Gaia machine diverts 100 of garden waste away from landfill by becoming compostable substance, says MCG general manager of facilities, Peter Wearne
Melbourne Cricket Ground (MCG) – one of the most iconic venues in cricket – has implemented an innovative organic dehydrator system, which turns its food and garden waste into a soil additive for the surrounding Yarra Park.
The Gaia machine, which is distributed locally by Australian company Eco Guardians, prevents the MCG from sending 100 tonnes of garden waste per year to landfill (which it was previously because of its high nitrogen content), and 250 tonnes of food waste to a local recycling centre.
It can turn organic material into a compostable substance in under 10 hours – crucial for a venue with such a busy calendar.
“The main challenge we had is that during the Australian Rules Football season we had three games on during the weekend, so we needed something that would be able to cope with the volume in a quick turnaround time,” Peter Wearne, general manager of facilities at MCG, tells The Sustainability Report.
The dehydrator reduces the weight of the waste down to 30% of its original weight, turning it into “coffee ground-like material” to be spread on Yarra Park.
According to Wearne, the dehydrator will “pay for itself” within four years because of the money saved not sending food waste to the recycling centre.
He adds: “It really is a win, win, win situation. Environmentally it’s a win, financially it’s a win and the quality of Yarra Park will be greatly enhanced by adding this fertilizer product to it.
“We want to do a lot of work in the environmental space and reduce our footprint, but finding the right solution is not an easy path. We spend a lot of time scoping out what we want to achieve and the must-have deliverables. We did a lot of work before we committed to one of these machines – we tested it out and independently analysed the additive product before purchasing.”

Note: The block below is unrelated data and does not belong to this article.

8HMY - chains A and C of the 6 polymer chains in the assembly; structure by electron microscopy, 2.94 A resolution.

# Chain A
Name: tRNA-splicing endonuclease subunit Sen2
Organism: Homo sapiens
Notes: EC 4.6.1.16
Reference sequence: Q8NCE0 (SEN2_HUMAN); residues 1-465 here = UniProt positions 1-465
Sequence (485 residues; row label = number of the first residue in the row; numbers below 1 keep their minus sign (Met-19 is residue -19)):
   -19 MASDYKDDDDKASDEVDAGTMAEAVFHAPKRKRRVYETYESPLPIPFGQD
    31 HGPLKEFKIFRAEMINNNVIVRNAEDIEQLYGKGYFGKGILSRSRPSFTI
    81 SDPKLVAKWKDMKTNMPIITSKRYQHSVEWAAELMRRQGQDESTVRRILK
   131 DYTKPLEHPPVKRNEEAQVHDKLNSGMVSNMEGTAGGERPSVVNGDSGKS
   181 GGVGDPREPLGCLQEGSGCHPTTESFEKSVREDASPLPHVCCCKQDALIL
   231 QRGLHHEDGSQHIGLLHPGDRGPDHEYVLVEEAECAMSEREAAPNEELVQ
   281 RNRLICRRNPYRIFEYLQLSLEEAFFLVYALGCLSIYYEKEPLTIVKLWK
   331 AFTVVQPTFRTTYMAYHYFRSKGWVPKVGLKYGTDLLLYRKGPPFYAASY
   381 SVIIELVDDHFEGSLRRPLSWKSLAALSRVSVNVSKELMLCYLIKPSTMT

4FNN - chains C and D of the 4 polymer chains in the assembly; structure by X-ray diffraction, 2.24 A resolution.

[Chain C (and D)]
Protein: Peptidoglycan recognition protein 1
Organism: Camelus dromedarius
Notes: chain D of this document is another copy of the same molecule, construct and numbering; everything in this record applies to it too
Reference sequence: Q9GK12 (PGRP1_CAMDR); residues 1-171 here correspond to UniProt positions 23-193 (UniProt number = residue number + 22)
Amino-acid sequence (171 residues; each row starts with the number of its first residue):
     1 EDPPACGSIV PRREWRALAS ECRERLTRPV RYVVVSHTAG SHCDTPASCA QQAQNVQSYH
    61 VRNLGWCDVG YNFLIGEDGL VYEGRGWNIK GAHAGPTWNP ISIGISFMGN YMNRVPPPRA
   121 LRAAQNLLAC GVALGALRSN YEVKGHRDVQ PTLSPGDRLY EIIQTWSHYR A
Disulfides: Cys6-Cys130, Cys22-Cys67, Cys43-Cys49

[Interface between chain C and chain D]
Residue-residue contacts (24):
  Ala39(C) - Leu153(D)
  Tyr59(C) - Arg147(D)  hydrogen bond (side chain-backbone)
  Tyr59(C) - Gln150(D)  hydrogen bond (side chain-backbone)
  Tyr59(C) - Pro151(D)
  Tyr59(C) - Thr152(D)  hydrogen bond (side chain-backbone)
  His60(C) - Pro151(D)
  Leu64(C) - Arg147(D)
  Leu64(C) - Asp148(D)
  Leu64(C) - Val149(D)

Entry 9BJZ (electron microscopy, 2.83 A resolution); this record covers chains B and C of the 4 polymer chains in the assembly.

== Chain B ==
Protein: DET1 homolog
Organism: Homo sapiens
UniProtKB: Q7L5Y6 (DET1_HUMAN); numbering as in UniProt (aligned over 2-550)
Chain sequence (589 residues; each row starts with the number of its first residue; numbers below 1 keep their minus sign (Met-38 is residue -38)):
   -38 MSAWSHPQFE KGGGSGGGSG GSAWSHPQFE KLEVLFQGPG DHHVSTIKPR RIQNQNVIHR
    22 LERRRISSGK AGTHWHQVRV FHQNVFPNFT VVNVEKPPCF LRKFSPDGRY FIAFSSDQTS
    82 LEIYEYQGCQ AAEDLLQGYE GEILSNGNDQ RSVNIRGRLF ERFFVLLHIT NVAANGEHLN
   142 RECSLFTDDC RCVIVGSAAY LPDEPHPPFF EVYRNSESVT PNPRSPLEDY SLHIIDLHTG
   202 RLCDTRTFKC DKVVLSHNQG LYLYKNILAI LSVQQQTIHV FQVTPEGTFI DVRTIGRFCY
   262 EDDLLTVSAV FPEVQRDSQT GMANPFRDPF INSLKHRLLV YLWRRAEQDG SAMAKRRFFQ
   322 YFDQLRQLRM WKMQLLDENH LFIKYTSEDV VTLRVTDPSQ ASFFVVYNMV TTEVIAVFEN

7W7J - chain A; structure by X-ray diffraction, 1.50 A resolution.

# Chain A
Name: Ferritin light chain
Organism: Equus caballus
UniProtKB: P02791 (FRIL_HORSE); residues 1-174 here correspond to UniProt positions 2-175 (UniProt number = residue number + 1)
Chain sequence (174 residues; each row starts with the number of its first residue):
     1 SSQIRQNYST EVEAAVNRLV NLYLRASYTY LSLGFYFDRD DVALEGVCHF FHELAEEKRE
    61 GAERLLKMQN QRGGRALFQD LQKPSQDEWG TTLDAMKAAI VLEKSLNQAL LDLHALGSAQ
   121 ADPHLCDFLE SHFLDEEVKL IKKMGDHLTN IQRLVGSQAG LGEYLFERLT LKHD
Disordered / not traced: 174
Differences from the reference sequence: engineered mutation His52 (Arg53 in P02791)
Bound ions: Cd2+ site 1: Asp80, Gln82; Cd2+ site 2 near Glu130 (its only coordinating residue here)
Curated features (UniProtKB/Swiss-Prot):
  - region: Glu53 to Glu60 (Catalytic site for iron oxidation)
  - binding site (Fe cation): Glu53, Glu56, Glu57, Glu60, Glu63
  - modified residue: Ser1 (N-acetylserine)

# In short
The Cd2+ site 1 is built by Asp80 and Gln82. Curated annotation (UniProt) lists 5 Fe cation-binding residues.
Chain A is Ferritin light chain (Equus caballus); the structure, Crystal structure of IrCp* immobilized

AU$12m water facility
The dehydrator is just one component of an extensive sustainability plan being overseen by Wearne, who sits on the board of the Sports Environment Alliance.
Recyclable waste has increased from 20% around 10 years ago to 80-85% now, although Wearne concedes that “finding the next 15% is very difficult, but that’s what we’re working on”. Melbourne Cricket Club, responsible for the management of the MCG, also invested AU$12m building a water recycling facility, which has helped reduce water consumption by around 50% during the winter months.
“The water facility doesn’t stack up as a business case because we spent so much money on it, however the MCG sat in the top 100 users of water in Victoria which didn’t sit well with us as an organisation,” Wearne explains. “It wasn’t what we stood for, what we believed in, so we made the capital investment to attack that area so we could reduce our water consumption.”
In addition, the MCG is sending off its soft plastic bag waste to a local company, which transforms them into usable products, such as bollards that are being purchased for Yarra Park. One bollard is produced from 100,000 recycled plastic bags.
Wearne and his team are also currently deciding whether to continue a partnership with technology company Siemans, which helped reduce the MCG’s energy consumption by 20% after completing the venue’s first energy performance contract.
“There’s some pretty simple things to do, like replacing 12,000 inefficient light fittings and implementing better building management systems that monitor energy consumption,” says Wearne. “We’ve also gone for more efficient chillers for heating, ventilation and air conditioning, as well as putting someone in charge of managing that system and implementing cultural change in the organisation as well.”
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